And the sweets of the season when Leonard died
Were far from the hearts of the mother and maid,
In the blackness they bought with his gold arrayed.
There was terror, unholy and undefined,
That Christmas Eve on the maiden’s mind,
And you knew by her murmuring lips that she prayed.
The Lady said:
“He sinned so against us that, truth to tell,
I would often wish he were buried and dead—
But now I would he were here, and well.”
And after a moment she murmured again,
“The wind is roaring around with rain,
But the beautiful, stainless snow that fell
When my lord was alive in this lonely spot—
The beautiful stainless snow falls not;
So I would my lord were alive and well.”
And she moaned with her face in the red firelight,
“I would that the beautiful snow, which seems
Like the voices of angels we hear in dreams,
Would fall on the desolate world this night;
For it falls on the earth and it entereth in,
Like the tears of the Christ on the eyelids of Sin.”
Then she stood erect, very cold and white.
And with bosom that trembled and eyelids that glistened,
Then she sank with a shriek at her daughter’s feet,
And Edith looked pale by the light of her eyes:
“The blood of thy father, Sir Leonard, lies
On the Soul of thy mother, my Sweet, my Sweet!
I crouched like a lamb when he struck at me,
But I stung like a snake when he injured thee:
For, to save thee, my darling, my sorrow, my pride,
I poisoned the cup of my lord as he drank.”
Then, shuddering close to her daughter’s side,
And kissing her lips with a sob, she sank
On her breast, and died!
. . . . .
The tale is old.
As I’ve told it to you, I heard it told.
’Tis one of those tales which we only tell
In the mirth-making season when all seems well,
To season our malt
With the salt
Of a good-natured horror by no means annoying,
Which sharpens our sense of the mirth we’re enjoying.
Ah, Edith!—I’d almost forgotten. Why, she,—
Thanks partly to youth and a certain fond lover,
And partly to something within and above her,—
Though sadder at seasons than most women be,
Died blessing six children at seventy-three.
‘The Lady Curll’ was published in The Welcome Guest (March, 1861). More information about Buchanan’s pseudonym, ‘Newton Neville’ is available here.
GONE is the wintery woe,
With the fairies that sang in the snow
A hinted rhyme
Of the sunny time
When the seasons gain glory, and glow;
But I look on the earth—and, lo!
One lingers alone below.
The fairy lingers behind
The flight of its snowy kind;
And its sunlit lamp
Gleams in the damp
Darkness of rain and wind,—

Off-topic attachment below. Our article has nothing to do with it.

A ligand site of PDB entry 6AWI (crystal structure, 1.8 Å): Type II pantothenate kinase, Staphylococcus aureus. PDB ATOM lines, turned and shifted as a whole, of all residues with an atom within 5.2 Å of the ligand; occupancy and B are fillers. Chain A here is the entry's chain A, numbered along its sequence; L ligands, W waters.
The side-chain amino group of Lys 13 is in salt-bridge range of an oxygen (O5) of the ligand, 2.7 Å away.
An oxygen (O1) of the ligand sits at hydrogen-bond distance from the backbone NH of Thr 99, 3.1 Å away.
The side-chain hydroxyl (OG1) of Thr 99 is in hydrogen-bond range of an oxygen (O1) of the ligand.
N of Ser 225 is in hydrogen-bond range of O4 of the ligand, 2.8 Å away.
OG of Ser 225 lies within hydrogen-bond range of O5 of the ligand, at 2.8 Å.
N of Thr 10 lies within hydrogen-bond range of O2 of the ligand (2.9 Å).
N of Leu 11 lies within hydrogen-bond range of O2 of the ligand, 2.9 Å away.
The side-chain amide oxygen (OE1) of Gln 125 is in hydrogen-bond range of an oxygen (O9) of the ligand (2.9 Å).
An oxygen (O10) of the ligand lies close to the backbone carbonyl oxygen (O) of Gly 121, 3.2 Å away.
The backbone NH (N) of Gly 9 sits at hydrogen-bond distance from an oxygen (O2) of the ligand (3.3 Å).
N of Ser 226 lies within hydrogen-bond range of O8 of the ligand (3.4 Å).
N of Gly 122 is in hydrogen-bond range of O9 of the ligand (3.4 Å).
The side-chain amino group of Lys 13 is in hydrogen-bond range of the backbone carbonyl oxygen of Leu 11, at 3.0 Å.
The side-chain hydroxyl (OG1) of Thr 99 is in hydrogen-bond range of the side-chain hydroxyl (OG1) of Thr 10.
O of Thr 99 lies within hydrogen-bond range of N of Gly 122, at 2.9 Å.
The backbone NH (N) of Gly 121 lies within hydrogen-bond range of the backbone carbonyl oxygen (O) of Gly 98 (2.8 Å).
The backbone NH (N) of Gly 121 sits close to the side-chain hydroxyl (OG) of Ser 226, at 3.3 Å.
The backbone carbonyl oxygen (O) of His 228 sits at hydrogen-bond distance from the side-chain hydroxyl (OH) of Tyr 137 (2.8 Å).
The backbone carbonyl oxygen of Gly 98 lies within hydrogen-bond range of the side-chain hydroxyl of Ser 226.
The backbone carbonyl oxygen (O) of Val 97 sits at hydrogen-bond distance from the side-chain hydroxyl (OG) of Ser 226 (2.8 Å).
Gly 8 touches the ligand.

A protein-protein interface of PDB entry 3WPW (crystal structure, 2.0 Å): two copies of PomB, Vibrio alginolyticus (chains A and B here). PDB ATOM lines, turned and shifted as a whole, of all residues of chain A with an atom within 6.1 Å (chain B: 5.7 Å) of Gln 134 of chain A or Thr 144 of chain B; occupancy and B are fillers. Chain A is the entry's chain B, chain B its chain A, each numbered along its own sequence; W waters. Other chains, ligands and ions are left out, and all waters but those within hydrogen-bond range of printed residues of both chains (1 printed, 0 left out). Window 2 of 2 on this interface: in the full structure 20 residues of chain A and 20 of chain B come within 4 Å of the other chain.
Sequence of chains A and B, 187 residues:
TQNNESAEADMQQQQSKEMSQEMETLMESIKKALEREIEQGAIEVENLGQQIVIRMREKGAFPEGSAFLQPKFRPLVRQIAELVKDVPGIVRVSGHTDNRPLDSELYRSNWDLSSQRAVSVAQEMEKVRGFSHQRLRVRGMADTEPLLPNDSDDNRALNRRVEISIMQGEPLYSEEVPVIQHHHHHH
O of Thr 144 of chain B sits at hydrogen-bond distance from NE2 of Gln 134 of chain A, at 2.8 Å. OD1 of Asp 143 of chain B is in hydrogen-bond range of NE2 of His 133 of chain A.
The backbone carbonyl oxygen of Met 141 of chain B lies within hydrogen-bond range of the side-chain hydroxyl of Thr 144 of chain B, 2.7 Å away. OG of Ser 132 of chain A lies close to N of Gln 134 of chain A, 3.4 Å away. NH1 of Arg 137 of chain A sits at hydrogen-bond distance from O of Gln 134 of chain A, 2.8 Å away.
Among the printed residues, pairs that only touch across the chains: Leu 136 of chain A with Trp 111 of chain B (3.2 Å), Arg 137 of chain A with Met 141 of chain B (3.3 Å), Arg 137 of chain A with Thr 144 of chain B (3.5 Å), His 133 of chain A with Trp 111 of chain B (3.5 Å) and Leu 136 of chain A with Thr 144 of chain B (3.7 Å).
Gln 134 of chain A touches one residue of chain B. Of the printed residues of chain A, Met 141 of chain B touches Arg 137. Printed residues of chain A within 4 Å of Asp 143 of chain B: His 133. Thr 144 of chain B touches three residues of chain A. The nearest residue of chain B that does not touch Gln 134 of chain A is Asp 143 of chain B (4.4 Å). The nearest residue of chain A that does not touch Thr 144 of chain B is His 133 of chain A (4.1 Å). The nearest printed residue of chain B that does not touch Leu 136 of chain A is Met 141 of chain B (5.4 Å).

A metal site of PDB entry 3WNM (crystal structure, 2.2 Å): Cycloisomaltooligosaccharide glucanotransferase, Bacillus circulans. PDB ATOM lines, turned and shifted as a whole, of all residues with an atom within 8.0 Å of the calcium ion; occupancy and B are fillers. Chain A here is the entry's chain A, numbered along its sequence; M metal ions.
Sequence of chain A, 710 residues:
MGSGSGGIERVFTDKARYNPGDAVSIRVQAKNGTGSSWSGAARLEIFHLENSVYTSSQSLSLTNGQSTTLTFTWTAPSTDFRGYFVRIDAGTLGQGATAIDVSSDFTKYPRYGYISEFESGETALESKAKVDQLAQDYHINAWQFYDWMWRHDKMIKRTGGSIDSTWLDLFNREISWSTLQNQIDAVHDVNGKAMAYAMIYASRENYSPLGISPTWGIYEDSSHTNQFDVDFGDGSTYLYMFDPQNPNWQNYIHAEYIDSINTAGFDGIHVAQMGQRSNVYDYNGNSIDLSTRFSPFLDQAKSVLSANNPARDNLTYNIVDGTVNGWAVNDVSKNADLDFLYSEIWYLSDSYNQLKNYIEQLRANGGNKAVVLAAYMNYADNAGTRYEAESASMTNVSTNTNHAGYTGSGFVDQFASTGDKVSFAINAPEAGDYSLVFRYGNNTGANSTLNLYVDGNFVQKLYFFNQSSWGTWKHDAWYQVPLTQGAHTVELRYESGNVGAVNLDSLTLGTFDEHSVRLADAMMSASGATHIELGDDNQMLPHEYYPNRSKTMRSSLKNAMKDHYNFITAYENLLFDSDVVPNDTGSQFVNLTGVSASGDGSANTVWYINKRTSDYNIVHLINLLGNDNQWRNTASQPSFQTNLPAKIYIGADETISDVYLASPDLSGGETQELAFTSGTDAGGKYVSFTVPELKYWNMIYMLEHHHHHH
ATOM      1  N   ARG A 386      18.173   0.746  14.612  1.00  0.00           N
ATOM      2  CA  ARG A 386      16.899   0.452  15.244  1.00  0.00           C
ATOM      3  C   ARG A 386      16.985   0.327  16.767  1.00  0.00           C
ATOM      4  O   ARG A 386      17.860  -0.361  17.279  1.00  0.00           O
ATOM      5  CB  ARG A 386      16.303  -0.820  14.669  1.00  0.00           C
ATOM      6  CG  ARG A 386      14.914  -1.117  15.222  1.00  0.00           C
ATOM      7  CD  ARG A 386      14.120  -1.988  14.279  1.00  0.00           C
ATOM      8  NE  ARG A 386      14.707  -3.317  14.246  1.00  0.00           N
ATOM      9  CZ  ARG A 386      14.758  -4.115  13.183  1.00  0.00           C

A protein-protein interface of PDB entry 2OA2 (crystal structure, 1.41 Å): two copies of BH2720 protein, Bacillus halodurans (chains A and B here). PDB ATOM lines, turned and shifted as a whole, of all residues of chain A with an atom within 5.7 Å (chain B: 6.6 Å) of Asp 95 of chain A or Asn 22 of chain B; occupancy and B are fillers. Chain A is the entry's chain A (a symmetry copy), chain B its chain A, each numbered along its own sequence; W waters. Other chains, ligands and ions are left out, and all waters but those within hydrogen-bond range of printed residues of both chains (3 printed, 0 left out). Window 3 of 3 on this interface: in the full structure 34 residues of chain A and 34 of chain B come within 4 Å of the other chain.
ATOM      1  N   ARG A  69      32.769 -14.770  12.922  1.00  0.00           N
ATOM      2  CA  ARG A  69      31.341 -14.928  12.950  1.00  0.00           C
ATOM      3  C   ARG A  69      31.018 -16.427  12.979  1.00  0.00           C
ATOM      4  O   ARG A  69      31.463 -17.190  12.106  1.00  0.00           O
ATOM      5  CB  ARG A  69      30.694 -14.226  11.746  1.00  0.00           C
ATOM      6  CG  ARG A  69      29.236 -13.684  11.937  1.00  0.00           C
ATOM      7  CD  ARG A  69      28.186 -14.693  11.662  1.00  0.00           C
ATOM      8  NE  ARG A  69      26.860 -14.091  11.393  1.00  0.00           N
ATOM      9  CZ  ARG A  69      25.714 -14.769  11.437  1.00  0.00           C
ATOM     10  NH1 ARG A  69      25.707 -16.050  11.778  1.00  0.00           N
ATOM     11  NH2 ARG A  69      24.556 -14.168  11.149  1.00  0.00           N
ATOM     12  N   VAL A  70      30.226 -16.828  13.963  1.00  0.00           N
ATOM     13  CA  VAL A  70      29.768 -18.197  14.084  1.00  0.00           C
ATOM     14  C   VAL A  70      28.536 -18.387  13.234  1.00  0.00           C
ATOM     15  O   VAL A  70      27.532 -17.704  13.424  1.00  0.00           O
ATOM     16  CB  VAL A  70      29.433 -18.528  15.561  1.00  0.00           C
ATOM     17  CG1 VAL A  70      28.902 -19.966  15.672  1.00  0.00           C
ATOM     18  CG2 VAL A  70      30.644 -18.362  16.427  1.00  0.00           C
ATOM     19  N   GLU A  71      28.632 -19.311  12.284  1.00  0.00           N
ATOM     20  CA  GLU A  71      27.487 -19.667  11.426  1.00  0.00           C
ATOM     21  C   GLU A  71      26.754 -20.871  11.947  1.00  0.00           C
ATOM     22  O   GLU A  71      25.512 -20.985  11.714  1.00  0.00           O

And its solitude seems to bind
Its sorrow to humankind.
Is it sent to utter some true
Sweet prophecy, old or new?
Can it be sent
Without wise intent?—
I hold it has work to do,
For use is the privilege due
To beauty and sorrow too.
Does it prophesy summer hours,
When the snow is re-born in the showers?
Does it bind
The season of winter wind
To the season of buds and bowers?
Does it hint two separate powers
United,—the snow and the flowers?
When its errand is done, let it go!
For it hath an errand below;
And for beautiful ends
The snowdrop blends
Green leaves with the cold white snow!—
When the summer is here, you shall know
If the errand be gentle or no.
‘The Snowdrop’ was published in The Athenæum (23 March, 1861 - No. 1743, p.395).
AN ARTISAN’S STORY.
BY WILLIAMS BUCHANAN.
You ask my story? I have led
A dull and even life—
Little to hope for, less to love,
Save little ones and wife;
But those sweet chimes stir up old days,
I like their merry singing—
They mind me of the Christmas morn
My marriage bells were ringing;
When, thinking not of things above,
I found that hope of heaven, Love.
At that imperfect time when youth
Yearns back on early years,
And hard’ning down to manhood oft
Takes childhood back in tears,—
I—working hand and throbbing heart—
Mourning the years passed o’er me,
Turned from the early heaven behind
And saw a heaven before me:
Plain words, I married—saw the skies
Untroubled in a bride’s blue eyes.
We twain were poor; folk called our match
A hasty match and mad,—
But when two earnest hearts combine
To make each other glad,
With work to do and hands to work,
There’s little fear of fooling—
(Besides, our training was not nice
And we had little schooling).
We joined our hands and made a plight
To help each other as we might.
There’s something in a woman’s face
Invincible in trust;
It sends a kind of second soul
Through men of meanest dust;
To hearts like mine, slow-blunting down,
To selfish aims and uses,
A woman often vindicates
The folly she produces;
And she I married came to bless
A heart grown hard with loneliness.
No slender girl with golden hair,
No stately girl and tall—
In fact, a woman plump and set,
And not a girl at all;
A bustling, buxom, busy life,
Complete in love and duty,
Which, making all things beautiful,
Caught half the given beauty:
A little woman, wifely wise,
With laughing babies in our eyes.
God interposes purer things
Between our hearts and toil—
Sweet flowers that take the sun and air
But bloom on shifting soil;
But at the best the heart ground down
In narrow creeds and feelings,
Becomes a sunless heart and blind
To most divine revealings—
A hearth-flame, growing scant and thin,
And often going out in sin.
The ambler down the road of life
Upon an easy pad,
May bid us eat in joy because
The world he sees is glad;
But Beauty dwells in time and place,
Parch’d throats are sorry preachers,
And I have thought that toil and want
Are gross and evil teachers—